Pope in 1503. He soon issued Universalis Ecclesiae in 1508,
which commanded that no church or monastery should be built in
the newly found lands without permission from the Spanish Sove-
reigns. Control over the church in America grew in degrees
until Spanish Sovereigns were essentially the Popes of the New
"The American church became in fact a national church
living within the orbit, not of the Roman Papacy, but of the
Council of the Indies and attached to Rome by very tenuous
Patronato Real signified the surrender by the Vatican of direct
authority over affairs in a particular region. The presiding
monarchy determined geographic bounds of the new dioceses,
appointed officials and paid their salaries. They also
determined where and when a church could be built, and how it was
to be decorated. For this authority, Spanish monarchs were
obligated to convert the natives to the Catholic faith. Beyond
simple conversion, they also gained enormous power and influence
in the New World through the grants of the Alexandrine and Julian
Bulls. At the time of their issuance, the Papal Bulls and
Patronato Real were insignificant, as were the first Spanish
lands in the New World; however, this policy would prove to be
very important in the development of Spain’s American Empire.
Over the years, Spain’s treatment of native Americans and
their administration of colonial affairs drew the attention of
other European powers. Envious of Spain’s waxing power, England,
France and others propagated the “Black Legend”. These tales of
Spanish cruelty to natives and immoral activities in America,
were an attempt to discredit their rival and destroy the favor-
able relationship between Spain and the Papacy. The Black Legend
was heard in Spain where ecclesiastics met to debate the issue.
Parts of the Black Legend troubled the consciences of Spanish
church leaders and the Vatican. They began to question whether
the maltreatment of the Indians was morally right and whether
enslavement was within the bounds of colonial authority. The
debate led ultimately to questions concerning the precise
position occupied by Indians in the scale between animal and man.
Despite its benevolent appearance, this debate concerned con-
version more than the morality of mistreatment. If the natives
were beasts and soulless, then the entire missionary effort
became questionable. Indians could not be converted if they
were not human, so it had to be established that they were indeed
human and possessed of souls, thus capable of conversion. This
distinction was of great importance to Europe since the entire
Spanish pretext for American occupation depended on gaining
In 1537, Pope Paul III sought to resolve this dilemma by
issuing Sublimis Deus Sic Dilexit which established that Indians
were human and capable of conversion;
“We…consider…that the Indians are truly men and that they
are not only capable of understanding the Catholic faith, but
according to our information they desire exceedingly to
receive it…We define…that…the said Indians and all
other people who may later be discovered by Christians, are
by no means to be deprived of their liberty or the possession
of their property…nor should they be in any way enslaved;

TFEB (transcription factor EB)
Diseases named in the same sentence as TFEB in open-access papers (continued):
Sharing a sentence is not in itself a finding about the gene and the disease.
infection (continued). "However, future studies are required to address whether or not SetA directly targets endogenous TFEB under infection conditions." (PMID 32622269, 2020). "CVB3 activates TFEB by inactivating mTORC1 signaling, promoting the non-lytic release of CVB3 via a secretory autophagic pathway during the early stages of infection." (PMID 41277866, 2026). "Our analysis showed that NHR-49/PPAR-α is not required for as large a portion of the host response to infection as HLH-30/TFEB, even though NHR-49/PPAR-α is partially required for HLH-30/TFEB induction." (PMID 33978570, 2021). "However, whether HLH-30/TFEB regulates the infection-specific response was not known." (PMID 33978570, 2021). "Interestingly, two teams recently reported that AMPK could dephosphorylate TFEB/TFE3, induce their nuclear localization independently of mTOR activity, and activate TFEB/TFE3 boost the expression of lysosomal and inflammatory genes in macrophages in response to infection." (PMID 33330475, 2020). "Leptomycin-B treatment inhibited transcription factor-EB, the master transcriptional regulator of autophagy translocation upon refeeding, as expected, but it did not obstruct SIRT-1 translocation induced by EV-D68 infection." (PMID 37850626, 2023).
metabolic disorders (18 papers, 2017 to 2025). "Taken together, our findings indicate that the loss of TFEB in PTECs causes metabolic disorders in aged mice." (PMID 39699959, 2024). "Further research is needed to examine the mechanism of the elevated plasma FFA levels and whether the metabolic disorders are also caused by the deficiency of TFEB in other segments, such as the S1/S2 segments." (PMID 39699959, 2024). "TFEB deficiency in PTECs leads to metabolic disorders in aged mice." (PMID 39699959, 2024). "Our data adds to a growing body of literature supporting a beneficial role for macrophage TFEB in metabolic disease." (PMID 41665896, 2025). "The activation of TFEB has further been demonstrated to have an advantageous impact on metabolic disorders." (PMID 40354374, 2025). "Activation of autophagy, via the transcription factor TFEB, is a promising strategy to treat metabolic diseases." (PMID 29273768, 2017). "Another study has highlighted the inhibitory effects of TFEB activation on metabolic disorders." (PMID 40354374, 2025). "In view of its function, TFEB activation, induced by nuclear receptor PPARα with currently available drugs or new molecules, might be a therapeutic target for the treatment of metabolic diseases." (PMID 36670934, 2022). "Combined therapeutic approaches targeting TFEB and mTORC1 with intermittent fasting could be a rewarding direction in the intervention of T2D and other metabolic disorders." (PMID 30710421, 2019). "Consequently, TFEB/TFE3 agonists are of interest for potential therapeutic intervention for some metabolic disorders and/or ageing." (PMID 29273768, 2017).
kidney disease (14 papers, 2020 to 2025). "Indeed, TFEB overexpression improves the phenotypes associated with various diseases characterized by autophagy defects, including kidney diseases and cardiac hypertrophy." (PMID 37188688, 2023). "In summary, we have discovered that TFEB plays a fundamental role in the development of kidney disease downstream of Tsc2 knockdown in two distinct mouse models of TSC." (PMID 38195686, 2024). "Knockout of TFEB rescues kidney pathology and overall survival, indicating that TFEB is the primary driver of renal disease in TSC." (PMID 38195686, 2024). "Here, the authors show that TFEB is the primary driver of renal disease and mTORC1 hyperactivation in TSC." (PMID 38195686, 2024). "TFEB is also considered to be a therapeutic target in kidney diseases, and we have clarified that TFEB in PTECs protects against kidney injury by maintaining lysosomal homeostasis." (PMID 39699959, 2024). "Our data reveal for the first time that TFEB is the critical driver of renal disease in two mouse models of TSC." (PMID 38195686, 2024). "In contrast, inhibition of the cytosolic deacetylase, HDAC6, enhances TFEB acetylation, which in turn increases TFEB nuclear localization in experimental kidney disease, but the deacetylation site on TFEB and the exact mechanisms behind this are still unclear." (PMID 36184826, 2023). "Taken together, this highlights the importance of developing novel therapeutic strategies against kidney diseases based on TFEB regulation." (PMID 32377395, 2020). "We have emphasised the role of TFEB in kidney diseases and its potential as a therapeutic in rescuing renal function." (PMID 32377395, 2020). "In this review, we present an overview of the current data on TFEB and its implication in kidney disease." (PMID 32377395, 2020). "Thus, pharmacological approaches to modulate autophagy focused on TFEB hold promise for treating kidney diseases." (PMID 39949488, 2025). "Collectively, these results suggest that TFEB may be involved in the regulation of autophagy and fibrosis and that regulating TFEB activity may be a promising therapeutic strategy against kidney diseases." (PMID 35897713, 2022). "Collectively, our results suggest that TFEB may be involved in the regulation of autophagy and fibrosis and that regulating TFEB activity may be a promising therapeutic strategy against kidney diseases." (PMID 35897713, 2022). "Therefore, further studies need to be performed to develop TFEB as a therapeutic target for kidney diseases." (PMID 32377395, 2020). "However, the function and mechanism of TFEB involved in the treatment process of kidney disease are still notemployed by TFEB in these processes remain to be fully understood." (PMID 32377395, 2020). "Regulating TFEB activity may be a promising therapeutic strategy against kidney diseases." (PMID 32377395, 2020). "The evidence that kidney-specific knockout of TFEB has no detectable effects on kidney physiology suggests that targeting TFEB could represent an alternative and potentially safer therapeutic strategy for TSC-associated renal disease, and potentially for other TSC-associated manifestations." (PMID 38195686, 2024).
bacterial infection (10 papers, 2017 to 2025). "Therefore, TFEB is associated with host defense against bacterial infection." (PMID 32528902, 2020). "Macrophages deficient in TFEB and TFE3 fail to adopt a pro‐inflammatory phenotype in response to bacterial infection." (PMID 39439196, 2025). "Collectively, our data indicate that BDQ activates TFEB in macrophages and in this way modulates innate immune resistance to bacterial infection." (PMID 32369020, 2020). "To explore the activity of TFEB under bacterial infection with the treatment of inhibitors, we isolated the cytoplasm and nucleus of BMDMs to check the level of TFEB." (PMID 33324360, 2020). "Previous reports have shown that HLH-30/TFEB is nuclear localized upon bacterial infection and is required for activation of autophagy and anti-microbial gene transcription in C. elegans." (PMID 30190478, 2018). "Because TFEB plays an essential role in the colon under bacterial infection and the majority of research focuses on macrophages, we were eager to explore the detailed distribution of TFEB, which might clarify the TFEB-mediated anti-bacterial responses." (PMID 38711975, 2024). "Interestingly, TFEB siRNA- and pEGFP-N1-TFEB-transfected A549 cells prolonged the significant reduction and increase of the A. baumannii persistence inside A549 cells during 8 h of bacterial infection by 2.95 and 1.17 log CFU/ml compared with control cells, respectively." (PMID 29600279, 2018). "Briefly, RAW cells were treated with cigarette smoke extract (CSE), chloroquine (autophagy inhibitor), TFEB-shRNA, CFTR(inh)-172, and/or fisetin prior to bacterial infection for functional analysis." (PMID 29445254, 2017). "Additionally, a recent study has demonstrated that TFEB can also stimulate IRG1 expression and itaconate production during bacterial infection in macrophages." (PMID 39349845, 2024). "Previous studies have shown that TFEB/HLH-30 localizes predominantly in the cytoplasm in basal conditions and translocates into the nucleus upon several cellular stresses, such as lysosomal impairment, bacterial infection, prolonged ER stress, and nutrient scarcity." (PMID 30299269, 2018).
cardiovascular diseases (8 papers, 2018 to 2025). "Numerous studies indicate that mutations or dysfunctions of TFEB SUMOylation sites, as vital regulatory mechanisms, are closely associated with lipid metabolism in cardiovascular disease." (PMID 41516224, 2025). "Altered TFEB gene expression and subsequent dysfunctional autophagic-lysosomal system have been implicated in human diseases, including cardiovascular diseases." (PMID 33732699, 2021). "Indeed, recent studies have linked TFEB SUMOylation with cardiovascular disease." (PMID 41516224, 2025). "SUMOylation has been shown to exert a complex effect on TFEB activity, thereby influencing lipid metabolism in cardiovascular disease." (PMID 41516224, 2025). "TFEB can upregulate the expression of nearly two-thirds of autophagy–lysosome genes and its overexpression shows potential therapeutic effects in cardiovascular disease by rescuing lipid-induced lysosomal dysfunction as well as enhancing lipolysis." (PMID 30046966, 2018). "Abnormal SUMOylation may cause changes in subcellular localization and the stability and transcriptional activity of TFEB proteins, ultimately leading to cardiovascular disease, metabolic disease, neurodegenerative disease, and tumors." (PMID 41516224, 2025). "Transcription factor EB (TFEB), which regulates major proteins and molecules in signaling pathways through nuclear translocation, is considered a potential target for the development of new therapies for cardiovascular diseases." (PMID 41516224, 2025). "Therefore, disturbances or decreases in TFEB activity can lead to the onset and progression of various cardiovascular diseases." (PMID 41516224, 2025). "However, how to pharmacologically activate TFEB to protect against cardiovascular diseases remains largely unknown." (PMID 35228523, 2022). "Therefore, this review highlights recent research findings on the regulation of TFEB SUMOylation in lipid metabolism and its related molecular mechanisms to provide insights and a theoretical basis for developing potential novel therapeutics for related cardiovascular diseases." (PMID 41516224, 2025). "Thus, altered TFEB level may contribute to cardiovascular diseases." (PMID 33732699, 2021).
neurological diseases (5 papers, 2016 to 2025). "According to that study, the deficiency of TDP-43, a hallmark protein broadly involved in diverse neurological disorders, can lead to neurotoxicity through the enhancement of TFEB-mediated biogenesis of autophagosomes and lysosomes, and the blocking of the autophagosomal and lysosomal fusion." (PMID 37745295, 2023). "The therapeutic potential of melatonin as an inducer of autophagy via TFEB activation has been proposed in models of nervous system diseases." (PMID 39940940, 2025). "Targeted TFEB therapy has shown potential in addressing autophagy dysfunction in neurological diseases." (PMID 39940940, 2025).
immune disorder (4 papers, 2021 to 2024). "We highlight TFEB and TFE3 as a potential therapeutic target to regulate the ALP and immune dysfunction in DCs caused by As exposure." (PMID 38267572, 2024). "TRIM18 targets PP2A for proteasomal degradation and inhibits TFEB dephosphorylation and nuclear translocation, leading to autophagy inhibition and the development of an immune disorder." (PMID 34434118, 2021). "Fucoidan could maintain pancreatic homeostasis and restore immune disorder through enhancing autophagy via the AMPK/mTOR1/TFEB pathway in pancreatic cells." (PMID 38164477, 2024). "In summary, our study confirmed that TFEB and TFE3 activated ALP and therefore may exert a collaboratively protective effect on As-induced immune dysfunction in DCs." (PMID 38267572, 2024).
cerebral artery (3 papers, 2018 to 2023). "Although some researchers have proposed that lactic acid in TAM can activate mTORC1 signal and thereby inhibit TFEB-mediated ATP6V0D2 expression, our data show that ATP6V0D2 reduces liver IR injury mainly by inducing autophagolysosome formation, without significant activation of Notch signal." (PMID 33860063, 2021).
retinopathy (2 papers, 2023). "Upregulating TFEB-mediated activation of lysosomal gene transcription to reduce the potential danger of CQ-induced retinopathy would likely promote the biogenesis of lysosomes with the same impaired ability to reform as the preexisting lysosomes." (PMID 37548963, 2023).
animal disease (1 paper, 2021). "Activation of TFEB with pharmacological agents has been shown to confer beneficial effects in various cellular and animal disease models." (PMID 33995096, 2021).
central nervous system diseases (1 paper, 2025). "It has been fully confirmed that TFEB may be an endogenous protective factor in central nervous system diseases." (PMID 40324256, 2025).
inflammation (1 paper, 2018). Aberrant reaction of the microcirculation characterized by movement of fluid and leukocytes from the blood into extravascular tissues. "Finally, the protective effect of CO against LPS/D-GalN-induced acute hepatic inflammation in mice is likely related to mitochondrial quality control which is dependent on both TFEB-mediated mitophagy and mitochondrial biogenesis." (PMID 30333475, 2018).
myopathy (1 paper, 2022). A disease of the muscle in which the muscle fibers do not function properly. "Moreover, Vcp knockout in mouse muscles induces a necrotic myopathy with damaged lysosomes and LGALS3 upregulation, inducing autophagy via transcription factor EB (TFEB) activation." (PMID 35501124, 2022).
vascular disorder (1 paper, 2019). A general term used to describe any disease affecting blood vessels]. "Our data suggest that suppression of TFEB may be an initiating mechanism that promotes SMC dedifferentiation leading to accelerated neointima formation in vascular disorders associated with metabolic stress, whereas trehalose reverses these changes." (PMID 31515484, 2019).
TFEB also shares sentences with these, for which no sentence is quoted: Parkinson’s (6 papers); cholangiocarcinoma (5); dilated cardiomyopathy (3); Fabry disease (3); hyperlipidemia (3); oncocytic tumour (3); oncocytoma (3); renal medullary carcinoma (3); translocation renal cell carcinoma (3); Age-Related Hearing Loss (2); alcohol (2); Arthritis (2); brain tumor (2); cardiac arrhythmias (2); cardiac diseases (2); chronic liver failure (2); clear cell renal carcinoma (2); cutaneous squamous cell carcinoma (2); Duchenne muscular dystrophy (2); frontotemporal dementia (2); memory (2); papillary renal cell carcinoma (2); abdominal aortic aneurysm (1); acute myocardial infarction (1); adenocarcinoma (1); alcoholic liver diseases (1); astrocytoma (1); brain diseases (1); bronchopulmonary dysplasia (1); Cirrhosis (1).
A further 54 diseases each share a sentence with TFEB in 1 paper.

should the contrary happen it shall be null and of no
This bull was quite noble, but it had little practical effect in
a world thousands of miles away, despite its authority. However,
it declared conversion possible and reimposed Papal endorsement
of Spanish conversion efforts.
When Spanish Sovereigns sought the endorsement of the Papacy
in 1493, it was seeking ecumenical validity for its intentions in
the New World.
"When Alexander VI and Julius II approved the Spanish
Conquest of the New World, the justice and propriety of the
Spanish action was presupposed and during the first years of
Spanish rule in America there was little or no overt
Alexander determined Spain’s success in the New World. He
promoted Spanish petitions over those of other European powers
and granted the Spanish rights of enormous scope. Alexander’s
patronage of the Spanish Sovereigns was politically motivated.
He needed their support, thus he promoted their New World
endeavors. This type of behavior by Pontiffs in the Age of
Discovery significantly influenced the future of the Americas.
The initial response of the Vatican provided some of the
justification for the exploitation of the New World and for the
superior attitude of Europeans. Papal bulls determined who
received exclusive rights to lands and peoples, and supplied
legal and moral validations for conquest. Through Papal actions,
the Vatican plainly influenced European policy regarding the New
World. European monarchs were able to achieve Papal grants
without fully exploring the lands they found or consulting with
the inhabitants. By 1508, the Vatican, through grants and bulls,
had surrendered its authority over events in the New World to
Spain. The role and influence of the Vatican in the Encounter is
lucidly represented by its unique support of Spanish interests in
America. Spain gained immense amounts of land, treasure and
laborers in consequence of Papal favor and approval.
Besides exercising a political influence, the Vatican also
dictated social behavior in the New World. The various popes
encouraged missionary activity and the conversion of natives.
They also perpetuated the belief in the inferiority of natives,
and not until 1537 did the Papacy at last declare the Indians
human. However, that apparent benevolence further strengthened
Spain’s “right” to the New World.
The role of the Vatican was simply as the unwitting
arbitrator between Portugal and Spain on the issue of the new
worlds. With each Pope, power and influence in the New World and
control of its natives shifted among the European powers. The
Vatican’s inconsistent response to the Encounter contributed
considerably to the violent clash between the Old and New Worlds.